Interpretation statutes invariably say something like, where a word or phrase is defined, ‘other parts of speech and grammatical forms of that word or phrase have corresponding meanings’8 – s 18A of the Acts Interpretation Act 1901, for example9.
This case (at [56-57]) describes how the Northern Territory provision10 works in practice. One, it extends to a noun where the verb is defined. Two, it yields to contrary intent. Three, it does not apply where the derivative word ‘is being used in a different sense’11 (three is merely a subset of two). iTip – it will usually be context and purpose which demonstrates a contrary intent or different usage.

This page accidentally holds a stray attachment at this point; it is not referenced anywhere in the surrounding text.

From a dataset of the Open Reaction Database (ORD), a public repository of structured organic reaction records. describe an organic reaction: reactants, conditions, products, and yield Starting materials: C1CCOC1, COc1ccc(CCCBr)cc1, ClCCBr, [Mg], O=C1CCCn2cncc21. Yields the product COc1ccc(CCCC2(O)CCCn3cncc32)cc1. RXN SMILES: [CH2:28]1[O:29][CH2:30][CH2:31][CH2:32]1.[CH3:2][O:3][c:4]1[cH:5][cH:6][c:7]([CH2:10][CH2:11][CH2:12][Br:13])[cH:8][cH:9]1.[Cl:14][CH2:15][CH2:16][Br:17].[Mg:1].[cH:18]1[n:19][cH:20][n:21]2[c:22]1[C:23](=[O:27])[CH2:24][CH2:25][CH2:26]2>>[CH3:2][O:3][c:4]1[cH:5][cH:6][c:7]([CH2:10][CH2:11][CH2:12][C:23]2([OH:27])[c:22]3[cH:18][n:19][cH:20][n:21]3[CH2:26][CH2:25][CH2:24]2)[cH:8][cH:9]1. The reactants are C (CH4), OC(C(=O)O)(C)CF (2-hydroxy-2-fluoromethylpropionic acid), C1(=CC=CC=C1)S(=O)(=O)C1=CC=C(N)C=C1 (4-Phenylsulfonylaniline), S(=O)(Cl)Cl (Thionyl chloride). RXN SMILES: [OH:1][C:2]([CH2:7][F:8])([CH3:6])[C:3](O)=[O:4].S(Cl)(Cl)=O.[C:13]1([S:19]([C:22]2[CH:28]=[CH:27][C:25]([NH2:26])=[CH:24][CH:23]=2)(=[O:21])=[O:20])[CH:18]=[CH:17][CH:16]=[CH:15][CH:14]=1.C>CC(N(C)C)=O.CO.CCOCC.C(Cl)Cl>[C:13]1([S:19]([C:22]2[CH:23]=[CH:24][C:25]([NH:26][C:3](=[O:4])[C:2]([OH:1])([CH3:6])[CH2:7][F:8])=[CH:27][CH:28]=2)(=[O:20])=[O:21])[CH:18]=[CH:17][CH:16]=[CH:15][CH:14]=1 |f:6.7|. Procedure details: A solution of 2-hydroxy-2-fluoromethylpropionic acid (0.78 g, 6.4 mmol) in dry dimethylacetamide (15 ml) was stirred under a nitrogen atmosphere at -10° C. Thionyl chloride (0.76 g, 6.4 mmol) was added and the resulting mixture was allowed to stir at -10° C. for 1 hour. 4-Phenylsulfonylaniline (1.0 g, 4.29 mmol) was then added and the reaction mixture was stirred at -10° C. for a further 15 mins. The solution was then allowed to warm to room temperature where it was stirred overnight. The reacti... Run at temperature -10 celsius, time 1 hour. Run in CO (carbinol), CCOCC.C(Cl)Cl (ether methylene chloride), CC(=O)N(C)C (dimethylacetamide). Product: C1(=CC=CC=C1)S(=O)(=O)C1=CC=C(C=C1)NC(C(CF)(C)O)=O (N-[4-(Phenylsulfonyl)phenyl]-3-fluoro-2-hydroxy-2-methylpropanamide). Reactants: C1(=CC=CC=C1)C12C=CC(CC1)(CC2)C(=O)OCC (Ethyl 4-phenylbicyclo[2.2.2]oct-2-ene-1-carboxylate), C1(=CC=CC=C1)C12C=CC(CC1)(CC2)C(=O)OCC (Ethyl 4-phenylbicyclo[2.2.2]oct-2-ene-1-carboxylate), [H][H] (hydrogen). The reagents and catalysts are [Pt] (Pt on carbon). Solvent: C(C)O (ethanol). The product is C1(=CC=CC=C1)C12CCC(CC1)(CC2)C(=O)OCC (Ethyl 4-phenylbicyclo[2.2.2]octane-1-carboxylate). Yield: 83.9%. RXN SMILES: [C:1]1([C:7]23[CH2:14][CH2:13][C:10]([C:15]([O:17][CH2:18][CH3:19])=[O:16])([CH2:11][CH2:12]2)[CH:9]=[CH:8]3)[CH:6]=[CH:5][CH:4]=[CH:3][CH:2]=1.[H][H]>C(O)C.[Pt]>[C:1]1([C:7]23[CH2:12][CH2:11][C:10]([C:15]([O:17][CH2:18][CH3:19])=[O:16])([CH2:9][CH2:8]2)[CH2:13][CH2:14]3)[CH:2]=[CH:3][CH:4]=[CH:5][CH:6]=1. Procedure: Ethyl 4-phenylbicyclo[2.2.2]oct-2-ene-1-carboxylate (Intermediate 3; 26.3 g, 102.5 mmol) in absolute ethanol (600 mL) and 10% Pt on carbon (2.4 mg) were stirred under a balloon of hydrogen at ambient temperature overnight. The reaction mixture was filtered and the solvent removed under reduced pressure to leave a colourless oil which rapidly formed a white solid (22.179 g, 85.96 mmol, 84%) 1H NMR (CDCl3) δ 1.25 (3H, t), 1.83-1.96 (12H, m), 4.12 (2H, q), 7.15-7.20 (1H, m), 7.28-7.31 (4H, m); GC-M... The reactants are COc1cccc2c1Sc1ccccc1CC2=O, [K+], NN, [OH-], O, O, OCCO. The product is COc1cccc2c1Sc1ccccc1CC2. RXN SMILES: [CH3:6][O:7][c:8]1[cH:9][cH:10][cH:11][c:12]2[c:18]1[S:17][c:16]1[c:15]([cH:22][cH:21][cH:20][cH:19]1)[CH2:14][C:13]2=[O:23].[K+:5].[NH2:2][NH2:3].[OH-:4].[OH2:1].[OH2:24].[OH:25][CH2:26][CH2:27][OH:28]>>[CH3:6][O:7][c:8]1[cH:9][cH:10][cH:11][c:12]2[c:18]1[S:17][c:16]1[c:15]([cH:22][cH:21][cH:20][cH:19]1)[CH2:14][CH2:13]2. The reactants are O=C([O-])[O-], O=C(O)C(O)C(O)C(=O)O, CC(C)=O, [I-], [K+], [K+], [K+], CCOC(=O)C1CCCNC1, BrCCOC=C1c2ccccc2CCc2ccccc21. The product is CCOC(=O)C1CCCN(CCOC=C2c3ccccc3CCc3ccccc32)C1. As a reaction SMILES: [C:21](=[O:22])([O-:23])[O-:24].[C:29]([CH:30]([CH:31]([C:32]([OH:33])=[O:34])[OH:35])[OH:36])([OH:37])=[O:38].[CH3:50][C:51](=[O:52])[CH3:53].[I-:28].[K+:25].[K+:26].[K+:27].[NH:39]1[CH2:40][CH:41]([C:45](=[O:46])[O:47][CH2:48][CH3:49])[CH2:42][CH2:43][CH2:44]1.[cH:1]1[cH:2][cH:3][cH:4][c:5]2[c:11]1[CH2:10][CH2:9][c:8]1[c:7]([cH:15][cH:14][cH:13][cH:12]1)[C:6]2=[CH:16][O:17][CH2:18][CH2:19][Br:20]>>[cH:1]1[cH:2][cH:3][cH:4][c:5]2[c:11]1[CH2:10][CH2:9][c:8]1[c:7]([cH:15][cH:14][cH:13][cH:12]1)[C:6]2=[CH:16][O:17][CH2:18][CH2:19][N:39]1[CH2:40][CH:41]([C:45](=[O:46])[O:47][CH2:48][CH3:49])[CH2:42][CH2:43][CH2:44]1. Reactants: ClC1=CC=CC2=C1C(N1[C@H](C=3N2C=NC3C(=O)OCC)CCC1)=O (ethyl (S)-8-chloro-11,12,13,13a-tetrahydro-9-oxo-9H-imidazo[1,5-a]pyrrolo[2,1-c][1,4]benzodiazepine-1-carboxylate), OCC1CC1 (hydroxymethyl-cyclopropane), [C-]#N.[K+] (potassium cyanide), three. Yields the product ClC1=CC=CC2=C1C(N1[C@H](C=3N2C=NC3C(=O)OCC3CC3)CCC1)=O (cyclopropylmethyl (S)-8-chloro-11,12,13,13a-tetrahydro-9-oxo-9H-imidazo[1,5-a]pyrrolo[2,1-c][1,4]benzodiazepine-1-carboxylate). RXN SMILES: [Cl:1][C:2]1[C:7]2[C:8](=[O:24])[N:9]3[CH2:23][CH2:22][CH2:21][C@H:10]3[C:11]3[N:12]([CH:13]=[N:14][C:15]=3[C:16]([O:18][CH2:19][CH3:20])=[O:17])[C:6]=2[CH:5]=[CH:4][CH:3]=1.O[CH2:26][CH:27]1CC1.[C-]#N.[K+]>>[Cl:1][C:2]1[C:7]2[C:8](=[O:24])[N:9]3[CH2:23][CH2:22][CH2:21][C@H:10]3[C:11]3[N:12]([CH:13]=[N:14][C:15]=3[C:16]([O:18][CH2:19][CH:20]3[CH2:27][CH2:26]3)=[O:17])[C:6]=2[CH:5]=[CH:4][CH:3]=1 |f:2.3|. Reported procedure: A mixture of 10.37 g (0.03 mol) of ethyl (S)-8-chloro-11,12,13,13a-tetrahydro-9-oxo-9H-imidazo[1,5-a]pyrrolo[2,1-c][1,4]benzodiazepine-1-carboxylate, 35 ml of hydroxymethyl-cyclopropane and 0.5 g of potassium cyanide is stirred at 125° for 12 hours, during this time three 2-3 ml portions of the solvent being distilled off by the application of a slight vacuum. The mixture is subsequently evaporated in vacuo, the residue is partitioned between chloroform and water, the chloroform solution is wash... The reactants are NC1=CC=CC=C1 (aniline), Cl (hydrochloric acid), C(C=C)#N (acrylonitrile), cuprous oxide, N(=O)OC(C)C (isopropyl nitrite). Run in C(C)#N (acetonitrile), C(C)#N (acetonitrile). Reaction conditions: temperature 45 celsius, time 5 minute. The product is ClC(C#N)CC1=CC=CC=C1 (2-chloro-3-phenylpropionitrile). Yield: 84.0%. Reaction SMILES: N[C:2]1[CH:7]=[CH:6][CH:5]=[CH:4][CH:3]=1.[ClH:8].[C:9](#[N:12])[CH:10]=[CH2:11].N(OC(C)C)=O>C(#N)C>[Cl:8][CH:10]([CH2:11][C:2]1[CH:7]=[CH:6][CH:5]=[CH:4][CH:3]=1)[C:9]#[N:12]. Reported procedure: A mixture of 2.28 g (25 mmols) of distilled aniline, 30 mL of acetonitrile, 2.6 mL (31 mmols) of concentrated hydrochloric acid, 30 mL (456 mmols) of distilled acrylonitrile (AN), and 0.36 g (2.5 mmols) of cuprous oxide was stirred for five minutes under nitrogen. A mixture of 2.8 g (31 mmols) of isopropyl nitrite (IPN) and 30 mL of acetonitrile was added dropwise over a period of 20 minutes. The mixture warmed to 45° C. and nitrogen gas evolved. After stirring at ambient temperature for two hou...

This case is from Episode 37 of interpretationNOW!
8 cf Catterall  AATA 691 (at ).
9 Terms like ‘cognate expressions’ and ‘derivatives of definitions’ are used.
10 s 23 of the Interpretation Act (NT).
11 Treloar  1 VR 447 (at 464), Pearce & Geddes (at [6.66]) referred to.